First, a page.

Query String Hit Count Change Since
2016-07-10
"Donald Trump" phony 955,000 +370,000
"Hillary Clinton" phony 721,000 +203,000
"Jill Stein" phony 269,000 --
"Gary Johnson" phony 24,900 0

  • Jill (I call her Jill) is not a huge Israel fan:

    She's a few meters more to the left than Bernie. So why the high phony score?

    One example: Despite her background in medicine (it's Dr. Stein, thankyouverymuch) Mike Stone at Patheos noted her answer to the straightforward question: “What is your campaign’s official stance on vaccines and homeopathic medicine?”.

    Instead of Stone's (and my) preferred answer ("Vaccines work; homeopathy is bullshit."), Jill provided (in Stone's words) "a long winded and evasive answer", and "a confused and muddled hash invoking big pharma conspiracy theory buzz: a convoluted political double-speak that would make the most jaded and cynical politician proud."

    In this, Jill is merely following the Green Party platform. Generally speaking, the Greens combine the economic ignorance you would expect from socialists with the scientific ignorance you might not.

  • And there's also: Jill Stein Pledges To Pardon Snowden and Appoint Him To Her Cabinet. My suggestion would be: Secretary of State, where odds are he's be less negligent on matters of national security than Hillary was.

  • On CNN… "Justice Ruth Bader Ginsburg calls Trump a 'faker,' he says she should resign."

    As it turns out, they were both right.

    Unfortunately, she chose to "apologize" instead. ("I regret that I revealed my complete lack of judicial temperament," or words to that effect.)

  • I call your attention to the posting Phony Bernie Sanders Endorses Hillary Clinton" because I am impressed by the translated-to-French-and-back prose. Sample:

    On Tuesday, Sanders formally took off his masks to expose the phony beneath while he formally counseled Hillary to grow to be president of america. All appreciate one will have had for Bernie’s philosophical consistency has evaporated. Instead of complete-blown, card-wearing communists, the left has now not had a unmarried philosophically constant candidate of their space of playing cards. All their communicate of loose school, loose healthcare, and top source of revenue taxes has been a lie to realize and wield energy over the ignorant plenty that believed them.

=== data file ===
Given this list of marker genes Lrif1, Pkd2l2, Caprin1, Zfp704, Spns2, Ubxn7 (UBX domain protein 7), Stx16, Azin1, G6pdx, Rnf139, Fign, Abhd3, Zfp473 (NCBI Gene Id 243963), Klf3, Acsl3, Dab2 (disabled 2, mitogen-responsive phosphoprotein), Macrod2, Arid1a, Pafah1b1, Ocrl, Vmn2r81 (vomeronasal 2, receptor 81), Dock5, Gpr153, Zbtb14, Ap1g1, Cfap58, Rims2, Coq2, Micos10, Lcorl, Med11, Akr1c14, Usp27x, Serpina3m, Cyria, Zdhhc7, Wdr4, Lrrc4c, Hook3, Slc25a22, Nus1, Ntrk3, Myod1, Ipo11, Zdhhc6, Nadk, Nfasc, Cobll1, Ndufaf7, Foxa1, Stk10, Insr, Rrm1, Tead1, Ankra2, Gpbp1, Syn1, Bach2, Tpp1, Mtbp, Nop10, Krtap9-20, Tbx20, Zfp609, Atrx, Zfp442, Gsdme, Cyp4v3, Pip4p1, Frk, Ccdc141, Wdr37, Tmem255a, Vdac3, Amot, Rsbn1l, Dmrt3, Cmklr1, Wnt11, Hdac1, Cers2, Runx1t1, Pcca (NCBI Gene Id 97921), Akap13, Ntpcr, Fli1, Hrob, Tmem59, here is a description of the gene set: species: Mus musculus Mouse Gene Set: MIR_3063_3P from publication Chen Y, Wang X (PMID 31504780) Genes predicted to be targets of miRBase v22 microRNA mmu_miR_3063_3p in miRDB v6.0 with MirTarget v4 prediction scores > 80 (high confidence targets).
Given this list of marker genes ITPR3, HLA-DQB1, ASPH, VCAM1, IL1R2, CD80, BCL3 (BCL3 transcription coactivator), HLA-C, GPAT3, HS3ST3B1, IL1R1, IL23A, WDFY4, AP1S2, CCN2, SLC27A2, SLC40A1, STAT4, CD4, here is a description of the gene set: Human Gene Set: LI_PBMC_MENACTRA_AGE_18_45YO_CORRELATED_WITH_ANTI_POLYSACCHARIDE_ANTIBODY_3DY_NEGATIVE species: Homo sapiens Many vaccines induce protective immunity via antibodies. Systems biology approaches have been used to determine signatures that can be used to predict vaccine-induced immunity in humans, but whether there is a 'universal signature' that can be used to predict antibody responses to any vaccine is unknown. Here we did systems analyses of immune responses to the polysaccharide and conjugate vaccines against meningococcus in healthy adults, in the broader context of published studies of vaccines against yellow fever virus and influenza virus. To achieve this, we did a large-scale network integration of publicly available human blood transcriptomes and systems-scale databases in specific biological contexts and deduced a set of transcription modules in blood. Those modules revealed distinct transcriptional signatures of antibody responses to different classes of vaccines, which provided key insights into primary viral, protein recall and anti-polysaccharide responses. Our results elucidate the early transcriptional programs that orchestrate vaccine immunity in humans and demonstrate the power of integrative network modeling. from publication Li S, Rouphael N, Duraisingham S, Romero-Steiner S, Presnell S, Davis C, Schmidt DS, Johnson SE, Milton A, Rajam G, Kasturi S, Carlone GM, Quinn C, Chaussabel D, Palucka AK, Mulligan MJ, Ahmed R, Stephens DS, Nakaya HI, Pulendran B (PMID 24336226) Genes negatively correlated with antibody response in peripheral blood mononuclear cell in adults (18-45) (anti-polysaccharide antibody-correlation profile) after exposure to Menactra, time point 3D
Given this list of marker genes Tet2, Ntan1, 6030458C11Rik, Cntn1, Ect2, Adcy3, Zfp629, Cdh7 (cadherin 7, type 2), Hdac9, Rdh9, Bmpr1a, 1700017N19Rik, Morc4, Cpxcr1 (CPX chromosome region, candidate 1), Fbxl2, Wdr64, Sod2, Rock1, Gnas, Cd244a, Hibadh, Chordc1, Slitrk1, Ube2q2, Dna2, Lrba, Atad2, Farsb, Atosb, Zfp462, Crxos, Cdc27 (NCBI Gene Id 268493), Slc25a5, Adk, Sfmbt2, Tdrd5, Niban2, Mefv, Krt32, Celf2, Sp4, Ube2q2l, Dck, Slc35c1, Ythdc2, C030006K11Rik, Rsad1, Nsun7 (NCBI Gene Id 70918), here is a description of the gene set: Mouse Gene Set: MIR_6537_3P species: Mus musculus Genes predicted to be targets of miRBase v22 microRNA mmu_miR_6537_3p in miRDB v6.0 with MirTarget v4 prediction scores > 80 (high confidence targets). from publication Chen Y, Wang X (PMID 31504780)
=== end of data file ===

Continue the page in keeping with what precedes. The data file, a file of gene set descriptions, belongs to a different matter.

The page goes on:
I agree! I think.

    Well, just kidding. My guess is the original version is here.

    On Tuesday, Sanders officially took off his mask to reveal the phony underneath when he officially endorsed Hillary to become president of the United States. All respect one may have had for Bernie's philosophical consistency has evaporated. Other than full-blown, card-carrying communists, the left has not had a single philosophically consistent candidate in their house of cards. All their talk of free college, free healthcare, and high income taxes has been a lie to gain and wield power over the ignorant masses that believed them.

    Yeah, well, what are you gonna do?

  • Finally, a sobering report from Kevin D. Williamson from FreedomFest in Vegas, baby: "I Told You So". Kevin was skeptical about the claim America was about to have a "libertarian moment", and one bit of confirming evidence was the flameout of Rand Paul's presidential campaign (before I even got a chance to vote for him in the New Hampshire Primary). And so…